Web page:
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Image by IRC / Louisa Gouliamaki

The situation in Moria has unravelled and thousands of people are still in limbo. How did it come to this?

Moria is hell. Imagine fleeing prison in your country and arriving in a place that is worse than you fled.”

Jerome, 34 years old, from Togo

 

There is no denying that the Moria refugee camp in Greece was ever anything but hospitable. With an originally intended capacity of 3,000 people, the number of people living there reached over 20,000 people by December 2019, with increasingly unsanitary conditions and the spread of COVID-19 acting as a powerful reminder of the world’s inequalities. It still, however, represented a temporary home – but following the devastating fire which engulfed the camp last month, Moria camp lies in ashes and the lives of its residents have once again been thrown into turmoil.

The fire was catastrophic. But the question is, how did a place like Moria come to exist in the first place?

The majority of Moria’s residents have now be relocated to a new camp on the island, which currently has no running water or electricity. Image by IRC / Louisa Gouliamaki

The answer lies in the EU’s deeply flawed response to forced migration. In 2016, the EU struck a deal with Turkey (known as the EU-Turkey Deal). 

With the overarching aim of reducing the number of people arriving to Europe, the EU-Turkey Deal stipulated that Turkey controls its borders and takes back people that crossed over to the Greek islands. To implement this and facilitate their potential return to Turkey, Greece created a containment policy which meant people seeking asylum were unable to leave the islands before their asylum claims were processed.

It was out of this political settlement that Moria was born. Originally established as a temporary solution in 2015, Moria Reception Centre was soon to become a permanent fixture of the island’s landscape. And now, thousands of people have had their lives uprooted once again.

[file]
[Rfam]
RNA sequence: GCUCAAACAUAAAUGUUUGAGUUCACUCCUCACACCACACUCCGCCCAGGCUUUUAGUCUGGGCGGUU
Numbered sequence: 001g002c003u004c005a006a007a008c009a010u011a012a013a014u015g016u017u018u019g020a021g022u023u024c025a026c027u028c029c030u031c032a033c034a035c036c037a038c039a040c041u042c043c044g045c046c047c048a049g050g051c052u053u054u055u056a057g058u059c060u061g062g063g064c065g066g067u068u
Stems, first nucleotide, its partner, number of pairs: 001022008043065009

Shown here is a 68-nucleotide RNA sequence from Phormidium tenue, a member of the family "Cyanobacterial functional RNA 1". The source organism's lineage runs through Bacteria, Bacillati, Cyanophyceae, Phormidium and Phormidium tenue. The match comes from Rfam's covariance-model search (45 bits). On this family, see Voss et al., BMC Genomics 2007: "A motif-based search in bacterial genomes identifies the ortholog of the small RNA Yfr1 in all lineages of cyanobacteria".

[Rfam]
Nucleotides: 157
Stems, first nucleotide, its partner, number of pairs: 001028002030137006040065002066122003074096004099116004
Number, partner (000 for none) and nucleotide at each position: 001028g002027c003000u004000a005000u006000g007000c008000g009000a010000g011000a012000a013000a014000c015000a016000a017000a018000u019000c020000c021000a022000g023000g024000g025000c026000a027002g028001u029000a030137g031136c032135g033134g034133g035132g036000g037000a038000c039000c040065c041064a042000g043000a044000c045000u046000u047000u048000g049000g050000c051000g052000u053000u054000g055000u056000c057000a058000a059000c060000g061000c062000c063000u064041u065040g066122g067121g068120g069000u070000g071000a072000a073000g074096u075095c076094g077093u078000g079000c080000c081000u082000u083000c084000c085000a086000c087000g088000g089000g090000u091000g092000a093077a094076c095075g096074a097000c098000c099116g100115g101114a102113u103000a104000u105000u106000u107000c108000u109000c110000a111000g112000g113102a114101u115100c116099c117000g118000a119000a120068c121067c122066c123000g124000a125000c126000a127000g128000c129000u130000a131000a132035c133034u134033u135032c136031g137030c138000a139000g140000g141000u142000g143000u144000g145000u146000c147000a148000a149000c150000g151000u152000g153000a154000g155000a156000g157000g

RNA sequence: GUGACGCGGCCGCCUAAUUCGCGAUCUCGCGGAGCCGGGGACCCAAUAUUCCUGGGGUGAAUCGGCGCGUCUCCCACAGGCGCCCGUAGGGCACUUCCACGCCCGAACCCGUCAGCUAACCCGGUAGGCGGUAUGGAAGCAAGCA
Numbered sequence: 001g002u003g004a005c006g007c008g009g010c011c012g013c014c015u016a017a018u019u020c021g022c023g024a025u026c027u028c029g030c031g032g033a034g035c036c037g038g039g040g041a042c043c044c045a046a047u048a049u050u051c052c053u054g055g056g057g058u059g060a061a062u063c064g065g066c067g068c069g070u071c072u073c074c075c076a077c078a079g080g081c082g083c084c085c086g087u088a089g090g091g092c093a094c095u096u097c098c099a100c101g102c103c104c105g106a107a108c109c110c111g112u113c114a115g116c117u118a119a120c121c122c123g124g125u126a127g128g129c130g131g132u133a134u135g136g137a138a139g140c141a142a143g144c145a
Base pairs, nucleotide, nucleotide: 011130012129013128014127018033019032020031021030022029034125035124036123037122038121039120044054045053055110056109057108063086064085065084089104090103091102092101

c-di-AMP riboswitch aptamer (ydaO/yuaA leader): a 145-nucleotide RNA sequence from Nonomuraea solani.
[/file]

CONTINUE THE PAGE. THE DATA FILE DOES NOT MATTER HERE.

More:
Image by IRC / Louisa Gouliamaki

Whilst it was no surprise that residents of Moria were forsaken by authorities, the growing concerns amongst local people were equally ignored. At the time of the fire, with no sustainable solutions in sight, social tensions rose and the island felt like a tinderbox.

The fire in Moria should have been the catalyst for change. A moment for European leaders to reflect on the decision-making which had led to this desperate situation. There were promising signs of solidarity from European neighbours, with pledges to relocate the most vulnerable people from the Greek islands.

Yet history is repeating itself once again. The majority of Moria’s former residents have now been relocated to a new camp and, whilst works are ongoing to improve living conditions, at the moment there are no showers and electricity, stripping residents of basic human rights. More importantly, winter is coming and there are concerns about how people are expected to survive with the colder weather looming.

We wait for food for hours. At the end, we stopped getting food from there because we couldn’t take it: the wait and the food was very bad. My mother would go to the food line at 5 in the morning and come back at 9 or 10: 1,500 people queue there. Sometimes the food is not enough for those at the end of the line.”

Fara, 16 years old, from Afghanistan

 

Earlier this month, the EU Commissioner for Home Affairs Ylva Johansson promised “no more Morias”. Yet, as thousands of people are forced into a new encampment, this is quickly looking like empty rhetoric. Words are not enough. We must have guarantees that inhumane ‘Moria-like’ camps will no longer be part of the EU’s response to forced migration.

Image by IRC / Louisa Gouliamaki
History repeating itself? The lives of Moria’s former residents continues to be hold with little hope of having their asylum cases processed. Image by IRC / Louisa Gouliamaki

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